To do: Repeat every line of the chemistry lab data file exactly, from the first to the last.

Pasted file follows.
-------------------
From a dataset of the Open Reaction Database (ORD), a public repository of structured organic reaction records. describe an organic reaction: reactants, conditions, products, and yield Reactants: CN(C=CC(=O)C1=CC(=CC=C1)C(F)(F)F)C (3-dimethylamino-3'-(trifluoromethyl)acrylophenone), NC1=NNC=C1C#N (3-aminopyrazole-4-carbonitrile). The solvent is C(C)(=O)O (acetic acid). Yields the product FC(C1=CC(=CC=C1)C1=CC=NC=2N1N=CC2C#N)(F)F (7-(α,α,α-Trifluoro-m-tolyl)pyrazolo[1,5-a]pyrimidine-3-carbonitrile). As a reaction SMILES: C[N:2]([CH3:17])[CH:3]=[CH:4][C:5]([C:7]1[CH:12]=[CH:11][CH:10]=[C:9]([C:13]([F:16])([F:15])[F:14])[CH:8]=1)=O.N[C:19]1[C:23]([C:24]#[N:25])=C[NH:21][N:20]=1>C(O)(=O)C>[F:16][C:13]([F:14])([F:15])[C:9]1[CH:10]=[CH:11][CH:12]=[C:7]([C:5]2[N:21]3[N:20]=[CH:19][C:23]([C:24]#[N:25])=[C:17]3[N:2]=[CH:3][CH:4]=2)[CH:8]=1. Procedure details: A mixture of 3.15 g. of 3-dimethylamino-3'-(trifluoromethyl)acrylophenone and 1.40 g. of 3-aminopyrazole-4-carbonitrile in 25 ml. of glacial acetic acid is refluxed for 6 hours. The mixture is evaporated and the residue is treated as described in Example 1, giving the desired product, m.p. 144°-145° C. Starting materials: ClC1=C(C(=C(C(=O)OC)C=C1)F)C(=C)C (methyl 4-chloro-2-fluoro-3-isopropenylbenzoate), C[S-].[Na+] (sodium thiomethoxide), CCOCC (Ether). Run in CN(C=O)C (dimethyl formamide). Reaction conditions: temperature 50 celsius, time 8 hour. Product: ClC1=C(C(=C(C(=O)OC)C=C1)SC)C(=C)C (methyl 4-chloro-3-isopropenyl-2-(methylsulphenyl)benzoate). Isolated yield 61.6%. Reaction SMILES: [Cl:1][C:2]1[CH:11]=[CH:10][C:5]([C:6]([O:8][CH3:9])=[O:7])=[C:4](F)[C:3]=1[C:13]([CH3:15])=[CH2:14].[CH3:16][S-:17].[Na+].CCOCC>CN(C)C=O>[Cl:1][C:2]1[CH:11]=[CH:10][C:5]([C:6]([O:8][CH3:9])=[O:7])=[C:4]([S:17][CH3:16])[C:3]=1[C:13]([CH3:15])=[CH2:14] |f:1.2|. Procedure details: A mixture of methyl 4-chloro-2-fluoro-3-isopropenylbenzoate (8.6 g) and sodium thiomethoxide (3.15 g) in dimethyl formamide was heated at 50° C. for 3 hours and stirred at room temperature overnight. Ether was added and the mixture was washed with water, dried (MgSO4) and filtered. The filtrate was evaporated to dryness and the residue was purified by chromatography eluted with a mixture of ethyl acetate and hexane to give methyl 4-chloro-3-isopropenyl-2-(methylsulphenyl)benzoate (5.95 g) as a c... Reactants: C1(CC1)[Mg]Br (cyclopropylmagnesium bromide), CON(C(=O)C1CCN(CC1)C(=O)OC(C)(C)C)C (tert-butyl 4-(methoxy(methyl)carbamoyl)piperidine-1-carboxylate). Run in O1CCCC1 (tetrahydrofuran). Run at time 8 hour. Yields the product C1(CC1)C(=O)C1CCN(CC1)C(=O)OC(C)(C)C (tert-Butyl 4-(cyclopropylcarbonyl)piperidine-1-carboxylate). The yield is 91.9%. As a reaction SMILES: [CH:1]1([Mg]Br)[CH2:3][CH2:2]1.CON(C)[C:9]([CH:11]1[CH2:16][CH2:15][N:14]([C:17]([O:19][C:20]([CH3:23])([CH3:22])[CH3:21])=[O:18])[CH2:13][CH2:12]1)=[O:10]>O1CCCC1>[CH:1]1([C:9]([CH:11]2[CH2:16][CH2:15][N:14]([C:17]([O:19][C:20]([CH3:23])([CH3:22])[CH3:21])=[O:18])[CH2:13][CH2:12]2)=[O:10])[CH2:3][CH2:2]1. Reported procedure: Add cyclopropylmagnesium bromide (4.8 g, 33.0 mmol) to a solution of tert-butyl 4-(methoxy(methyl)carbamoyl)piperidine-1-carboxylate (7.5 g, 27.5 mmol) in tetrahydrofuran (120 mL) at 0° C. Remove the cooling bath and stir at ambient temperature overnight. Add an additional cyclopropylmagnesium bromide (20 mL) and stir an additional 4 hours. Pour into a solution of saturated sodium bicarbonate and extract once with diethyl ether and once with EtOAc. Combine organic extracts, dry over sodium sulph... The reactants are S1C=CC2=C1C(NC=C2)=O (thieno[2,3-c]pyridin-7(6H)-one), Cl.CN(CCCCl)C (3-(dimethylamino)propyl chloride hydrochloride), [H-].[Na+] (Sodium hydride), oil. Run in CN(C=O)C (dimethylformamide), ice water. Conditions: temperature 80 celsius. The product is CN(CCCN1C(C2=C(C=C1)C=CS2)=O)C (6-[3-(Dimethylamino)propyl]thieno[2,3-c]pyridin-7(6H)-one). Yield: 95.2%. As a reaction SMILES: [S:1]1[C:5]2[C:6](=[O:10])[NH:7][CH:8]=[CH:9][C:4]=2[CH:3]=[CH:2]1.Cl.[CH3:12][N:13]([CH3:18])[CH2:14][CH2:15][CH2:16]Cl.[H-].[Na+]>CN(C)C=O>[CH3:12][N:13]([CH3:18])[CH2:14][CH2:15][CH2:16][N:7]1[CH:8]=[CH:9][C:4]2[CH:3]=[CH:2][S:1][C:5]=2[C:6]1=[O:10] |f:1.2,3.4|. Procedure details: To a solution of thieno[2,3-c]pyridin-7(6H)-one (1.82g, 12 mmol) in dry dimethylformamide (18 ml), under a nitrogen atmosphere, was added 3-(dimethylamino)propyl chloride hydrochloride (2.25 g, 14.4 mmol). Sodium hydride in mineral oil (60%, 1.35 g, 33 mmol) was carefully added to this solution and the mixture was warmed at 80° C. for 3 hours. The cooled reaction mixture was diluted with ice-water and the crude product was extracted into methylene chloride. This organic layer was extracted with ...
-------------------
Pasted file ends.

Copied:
From a dataset of the Open Reaction Database (ORD), a public repository of structured organic reaction records. describe an organic reaction: reactants, conditions, products, and yield Reactants: CN(C=CC(=O)C1=CC(=CC=C1)C(F)(F)F)C (3-dimethylamino-3'-(trifluoromethyl)acrylophenone), NC1=NNC=C1C#N (3-aminopyrazole-4-carbonitrile). The solvent is C(C)(=O)O (acetic acid). Yields the product FC(C1=CC(=CC=C1)C1=CC=NC=2N1N=CC2C#N)(F)F (7-(α,α,α-Trifluoro-m-tolyl)pyrazolo[1,5-a]pyrimidine-3-carbonitrile). As a reaction SMILES: C[N:2]([CH3:17])[CH:3]=[CH:4][C:5]([C:7]1[CH:12]=[CH:11][CH:10]=[C:9]([C:13]([F:16])([F:15])[F:14])[CH:8]=1)=O.N[C:19]1[C:23]([C:24]#[N:25])=C[NH:21][N:20]=1>C(O)(=O)C>[F:16][C:13]([F:14])([F:15])[C:9]1[CH:10]=[CH:11][CH:12]=[C:7]([C:5]2[N:21]3[N:20]=[CH:19][C:23]([C:24]#[N:25])=[C:17]3[N:2]=[CH:3][CH:4]=2)[CH:8]=1. Procedure details: A mixture of 3.15 g. of 3-dimethylamino-3'-(trifluoromethyl)acrylophenone and 1.40 g. of 3-aminopyrazole-4-carbonitrile in 25 ml. of glacial acetic acid is refluxed for 6 hours. The mixture is evaporated and the residue is treated as described in Example 1, giving the desired product, m.p. 144°-145° C. Starting materials: ClC1=C(C(=C(C(=O)OC)C=C1)F)C(=C)C (methyl 4-chloro-2-fluoro-3-isopropenylbenzoate), C[S-].[Na+] (sodium thiomethoxide), CCOCC (Ether). Run in CN(C=O)C (dimethyl formamide). Reaction conditions: temperature 50 celsius, time 8 hour. Product: ClC1=C(C(=C(C(=O)OC)C=C1)SC)C(=C)C (methyl 4-chloro-3-isopropenyl-2-(methylsulphenyl)benzoate). Isolated yield 61.6%. Reaction SMILES: [Cl:1][C:2]1[CH:11]=[CH:10][C:5]([C:6]([O:8][CH3:9])=[O:7])=[C:4](F)[C:3]=1[C:13]([CH3:15])=[CH2:14].[CH3:16][S-:17].[Na+].CCOCC>CN(C)C=O>[Cl:1][C:2]1[CH:11]=[CH:10][C:5]([C:6]([O:8][CH3:9])=[O:7])=[C:4]([S:17][CH3:16])[C:3]=1[C:13]([CH3:15])=[CH2:14] |f:1.2|. Procedure details: A mixture of methyl 4-chloro-2-fluoro-3-isopropenylbenzoate (8.6 g) and sodium thiomethoxide (3.15 g) in dimethyl formamide was heated at 50° C. for 3 hours and stirred at room temperature overnight. Ether was added and the mixture was washed with water, dried (MgSO4) and filtered. The filtrate was evaporated to dryness and the residue was purified by chromatography eluted with a mixture of ethyl acetate and hexane to give methyl 4-chloro-3-isopropenyl-2-(methylsulphenyl)benzoate (5.95 g) as a c... Reactants: C1(CC1)[Mg]Br (cyclopropylmagnesium bromide), CON(C(=O)C1CCN(CC1)C(=O)OC(C)(C)C)C (tert-butyl 4-(methoxy(methyl)carbamoyl)piperidine-1-carboxylate). Run in O1CCCC1 (tetrahydrofuran). Run at time 8 hour. Yields the product C1(CC1)C(=O)C1CCN(CC1)C(=O)OC(C)(C)C (tert-Butyl 4-(cyclopropylcarbonyl)piperidine-1-carboxylate). The yield is 91.9%. As a reaction SMILES: [CH:1]1([Mg]Br)[CH2:3][CH2:2]1.CON(C)[C:9]([CH:11]1[CH2:16][CH2:15][N:14]([C:17]([O:19][C:20]([CH3:23])([CH3:22])[CH3:21])=[O:18])[CH2:13][CH2:12]1)=[O:10]>O1CCCC1>[CH:1]1([C:9]([CH:11]2[CH2:16][CH2:15][N:14]([C:17]([O:19][C:20]([CH3:23])([CH3:22])[CH3:21])=[O:18])[CH2:13][CH2:12]2)=[O:10])[CH2:3][CH2:2]1. Reported procedure: Add cyclopropylmagnesium bromide (4.8 g, 33.0 mmol) to a solution of tert-butyl 4-(methoxy(methyl)carbamoyl)piperidine-1-carboxylate (7.5 g, 27.5 mmol) in tetrahydrofuran (120 mL) at 0° C. Remove the cooling bath and stir at ambient temperature overnight. Add an additional cyclopropylmagnesium bromide (20 mL) and stir an additional 4 hours. Pour into a solution of saturated sodium bicarbonate and extract once with diethyl ether and once with EtOAc. Combine organic extracts, dry over sodium sulph... The reactants are S1C=CC2=C1C(NC=C2)=O (thieno[2,3-c]pyridin-7(6H)-one), Cl.CN(CCCCl)C (3-(dimethylamino)propyl chloride hydrochloride), [H-].[Na+] (Sodium hydride), oil. Run in CN(C=O)C (dimethylformamide), ice water. Conditions: temperature 80 celsius. The product is CN(CCCN1C(C2=C(C=C1)C=CS2)=O)C (6-[3-(Dimethylamino)propyl]thieno[2,3-c]pyridin-7(6H)-one). Yield: 95.2%. As a reaction SMILES: [S:1]1[C:5]2[C:6](=[O:10])[NH:7][CH:8]=[CH:9][C:4]=2[CH:3]=[CH:2]1.Cl.[CH3:12][N:13]([CH3:18])[CH2:14][CH2:15][CH2:16]Cl.[H-].[Na+]>CN(C)C=O>[CH3:12][N:13]([CH3:18])[CH2:14][CH2:15][CH2:16][N:7]1[CH:8]=[CH:9][C:4]2[CH:3]=[CH:2][S:1][C:5]=2[C:6]1=[O:10] |f:1.2,3.4|. Procedure details: To a solution of thieno[2,3-c]pyridin-7(6H)-one (1.82g, 12 mmol) in dry dimethylformamide (18 ml), under a nitrogen atmosphere, was added 3-(dimethylamino)propyl chloride hydrochloride (2.25 g, 14.4 mmol). Sodium hydride in mineral oil (60%, 1.35 g, 33 mmol) was carefully added to this solution and the mixture was warmed at 80° C. for 3 hours. The cooled reaction mixture was diluted with ice-water and the crude product was extracted into methylene chloride. This organic layer was extracted with ...